8. Explain the differences between taxable income and adjusted gross income.  

9. In your own words, define tax deduction, exemption, and tax credit. 

TimeValue of Money, Opportunity Cost, and Income Taxes Worksheet

Scenario 1: Time Value of Money / Cash Management Products

1. Use this simple savings calculator to complete Scenario 1:

https://www.thecalculatorsite.com/finance/calculators/compoundinterestcalculator.php

. You will enter the Initial Amount of Savings (Present Value), Annual Interest Rate (Rate of Return), and Number of Periods/Years into the calculator. The calculator will compute the Future Values.

In this scenario you will look at the impact of interest rates on your savings. Suppose that you have $2,000 of savings.

 

You don’t anticipate needing to dip into these funds in the next five years. Based on the information provided in the table, calculate the future value (FV) of $2,000 at the end of years 1 and 5 if it were to be completely invested in each of the different cash management products.  

Enter your answers in the indicated cells of the table below. The Restrictions/Fees on Product Usage column relates to question 2 of Scenario 1.

Answer:
Calculator Inputs:
Initial Amount:
Annual Interest Rate (compounded quarterly):
Number of Years:

Answer:
Calculator Inputs:
Initial Amount:
Annual Interest Rate (compounded quarterly):
Number of Years:

Product

Annual Interest Rate

Restrictions/Fees on Product Usage

FV at end of Year 1

FV at end of Year 5

Checking Account

0.00%

· No minimum

· No limit on withdrawals

Answer:

Calculator Inputs:

Initial Amount:

Annual Interest Rate (compounded quarterly):

Number of Years:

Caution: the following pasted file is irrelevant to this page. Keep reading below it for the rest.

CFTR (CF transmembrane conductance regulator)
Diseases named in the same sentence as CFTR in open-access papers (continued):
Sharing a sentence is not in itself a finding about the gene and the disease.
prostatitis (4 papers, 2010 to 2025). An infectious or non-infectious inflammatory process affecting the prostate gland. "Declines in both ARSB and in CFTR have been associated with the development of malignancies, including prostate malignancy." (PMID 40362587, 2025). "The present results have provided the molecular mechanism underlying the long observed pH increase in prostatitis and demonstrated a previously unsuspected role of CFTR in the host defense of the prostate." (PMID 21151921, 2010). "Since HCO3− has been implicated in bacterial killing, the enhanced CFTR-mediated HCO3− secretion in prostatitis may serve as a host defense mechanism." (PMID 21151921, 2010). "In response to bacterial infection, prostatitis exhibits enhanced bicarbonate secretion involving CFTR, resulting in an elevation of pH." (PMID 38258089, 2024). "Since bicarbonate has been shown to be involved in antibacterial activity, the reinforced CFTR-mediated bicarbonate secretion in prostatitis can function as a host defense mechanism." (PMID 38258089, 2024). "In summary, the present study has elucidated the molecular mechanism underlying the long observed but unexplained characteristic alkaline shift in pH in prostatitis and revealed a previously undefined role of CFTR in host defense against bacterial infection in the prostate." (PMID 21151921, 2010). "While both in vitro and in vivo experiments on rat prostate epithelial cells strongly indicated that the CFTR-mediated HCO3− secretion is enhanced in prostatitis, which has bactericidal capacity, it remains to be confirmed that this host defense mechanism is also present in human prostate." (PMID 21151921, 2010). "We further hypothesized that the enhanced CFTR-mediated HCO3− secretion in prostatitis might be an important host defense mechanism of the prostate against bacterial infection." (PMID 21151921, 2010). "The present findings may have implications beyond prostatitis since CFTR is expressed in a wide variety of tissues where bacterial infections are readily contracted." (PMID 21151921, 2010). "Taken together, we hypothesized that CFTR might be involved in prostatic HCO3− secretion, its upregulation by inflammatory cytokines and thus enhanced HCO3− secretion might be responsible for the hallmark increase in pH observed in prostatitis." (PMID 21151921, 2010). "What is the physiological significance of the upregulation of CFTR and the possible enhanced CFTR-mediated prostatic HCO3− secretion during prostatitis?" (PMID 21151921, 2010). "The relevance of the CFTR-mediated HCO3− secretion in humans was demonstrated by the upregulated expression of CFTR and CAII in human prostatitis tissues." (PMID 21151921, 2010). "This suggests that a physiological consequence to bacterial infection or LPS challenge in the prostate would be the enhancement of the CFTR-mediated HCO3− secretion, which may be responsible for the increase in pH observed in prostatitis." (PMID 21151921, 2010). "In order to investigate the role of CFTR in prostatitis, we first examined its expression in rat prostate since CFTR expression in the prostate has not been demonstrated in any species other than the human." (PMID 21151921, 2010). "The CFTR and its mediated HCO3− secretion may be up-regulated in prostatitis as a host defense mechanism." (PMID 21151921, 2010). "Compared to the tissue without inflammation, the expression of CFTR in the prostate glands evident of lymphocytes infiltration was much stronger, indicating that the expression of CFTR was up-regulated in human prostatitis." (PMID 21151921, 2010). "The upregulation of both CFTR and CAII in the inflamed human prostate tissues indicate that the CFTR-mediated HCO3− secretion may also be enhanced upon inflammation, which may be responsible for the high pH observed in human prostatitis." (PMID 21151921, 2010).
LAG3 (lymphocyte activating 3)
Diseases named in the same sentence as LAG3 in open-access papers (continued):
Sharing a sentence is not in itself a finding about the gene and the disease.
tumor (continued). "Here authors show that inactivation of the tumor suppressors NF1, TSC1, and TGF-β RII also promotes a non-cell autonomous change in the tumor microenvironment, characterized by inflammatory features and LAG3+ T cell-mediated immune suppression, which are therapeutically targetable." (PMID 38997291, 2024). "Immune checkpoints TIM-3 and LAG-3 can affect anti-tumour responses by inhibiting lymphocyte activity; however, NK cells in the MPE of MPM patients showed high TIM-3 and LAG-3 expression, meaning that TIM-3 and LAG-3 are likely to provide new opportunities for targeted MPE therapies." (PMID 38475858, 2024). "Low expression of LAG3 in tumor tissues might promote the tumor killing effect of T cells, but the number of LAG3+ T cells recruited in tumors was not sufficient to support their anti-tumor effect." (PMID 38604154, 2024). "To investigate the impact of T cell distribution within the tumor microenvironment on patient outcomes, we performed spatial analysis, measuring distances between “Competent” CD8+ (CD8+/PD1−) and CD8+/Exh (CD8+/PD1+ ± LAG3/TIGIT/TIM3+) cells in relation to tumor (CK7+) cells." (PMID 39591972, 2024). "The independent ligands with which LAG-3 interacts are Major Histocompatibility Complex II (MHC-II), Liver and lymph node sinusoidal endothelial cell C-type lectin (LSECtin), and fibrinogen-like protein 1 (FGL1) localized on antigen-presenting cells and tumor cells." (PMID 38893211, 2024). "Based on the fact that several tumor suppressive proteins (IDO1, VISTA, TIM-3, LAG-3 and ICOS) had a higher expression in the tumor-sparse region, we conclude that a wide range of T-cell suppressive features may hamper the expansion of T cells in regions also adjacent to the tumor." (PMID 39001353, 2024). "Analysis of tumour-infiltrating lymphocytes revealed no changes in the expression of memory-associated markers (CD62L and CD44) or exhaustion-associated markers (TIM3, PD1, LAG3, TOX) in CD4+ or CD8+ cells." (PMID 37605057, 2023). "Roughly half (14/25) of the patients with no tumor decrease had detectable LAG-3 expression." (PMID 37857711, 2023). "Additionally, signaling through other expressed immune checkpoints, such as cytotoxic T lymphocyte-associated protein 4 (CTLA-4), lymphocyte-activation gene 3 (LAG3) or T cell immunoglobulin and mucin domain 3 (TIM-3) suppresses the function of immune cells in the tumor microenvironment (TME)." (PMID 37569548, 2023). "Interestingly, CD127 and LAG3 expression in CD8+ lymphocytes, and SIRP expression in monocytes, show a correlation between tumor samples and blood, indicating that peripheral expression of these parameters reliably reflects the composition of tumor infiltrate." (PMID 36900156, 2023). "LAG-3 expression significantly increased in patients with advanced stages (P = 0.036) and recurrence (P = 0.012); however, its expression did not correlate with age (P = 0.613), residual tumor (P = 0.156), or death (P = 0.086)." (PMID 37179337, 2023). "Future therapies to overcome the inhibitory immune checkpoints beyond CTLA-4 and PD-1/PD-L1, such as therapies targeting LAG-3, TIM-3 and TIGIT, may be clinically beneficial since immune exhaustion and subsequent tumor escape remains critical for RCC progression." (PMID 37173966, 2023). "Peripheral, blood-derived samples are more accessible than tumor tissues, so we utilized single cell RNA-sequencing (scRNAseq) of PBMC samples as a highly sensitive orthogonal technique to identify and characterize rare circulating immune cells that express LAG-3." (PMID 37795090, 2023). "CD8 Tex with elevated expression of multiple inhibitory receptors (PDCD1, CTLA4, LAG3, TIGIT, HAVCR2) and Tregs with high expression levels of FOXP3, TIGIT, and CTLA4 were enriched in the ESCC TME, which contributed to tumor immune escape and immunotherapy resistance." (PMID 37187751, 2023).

Answer:

Calculator Inputs:

Initial Amount:
Annual Interest Rate (compounded quarterly):
Number of Years:

Savings Account

1.50%

· No minimum

· Limited to 3 withdrawals per month

Answer:

Calculator Inputs:
Initial Amount:
Annual Interest Rate (compounded quarterly):
Number of Years:

Certificate of Deposit (CD)

5%

· $500 minimum balance

· Early withdrawal penalty: 180 days of interest plus $25

Answer:

Calculator Inputs:
Initial Amount:
Annual Interest Rate (compounded quarterly):
Number of Years:

2. Based on your calculations and on all you have learned this week, how would you choose to save your $2,000? Consider things such as rate of return, inflation, taxes, liquidity, safety, restrictions, and fees, and explain the rationale for your decision. Respond in at least 50 words.  

Scenario 2: Time Value of Money / Compounding Interest 

3. Use this simple savings calculator to complete Scenario 2:
https://www.thecalculatorsite.com/finance/calculators/compoundinterestcalculator.php
. You will enter the Initial Amount of Savings (Present Value), Annual Interest Rate (Rate of Return), Interest Compounded, and Number of Periods/Years into the calculator. The calculator will compute the Future Values.

In this scenario you will start with a big deposit and see how interest, compounding, and time will change the balance over time. Suppose that you inherit $10,000 from your late uncle. You save this money and do not deposit any more money to the account. Determine how much money you would have at the end of each of the periods for each of the scenarios in the table below, assuming that you don’t make any withdrawals from the account over the period.

Enter your answers in the indicated cells of the table below:

Answer:

Enter your inputs:
Initial Amount:
Annual Interest Rate:
Compounded:
Number of Years:

2.00%

Answer:

Enter your inputs:
Initial Amount:
Annual Interest Rate:
Compounded:
Number of Years:

Answer:

Enter your inputs:
Initial Amount:
Annual Interest Rate:
Compounded:
Number of Years:

Answer:

Enter your inputs: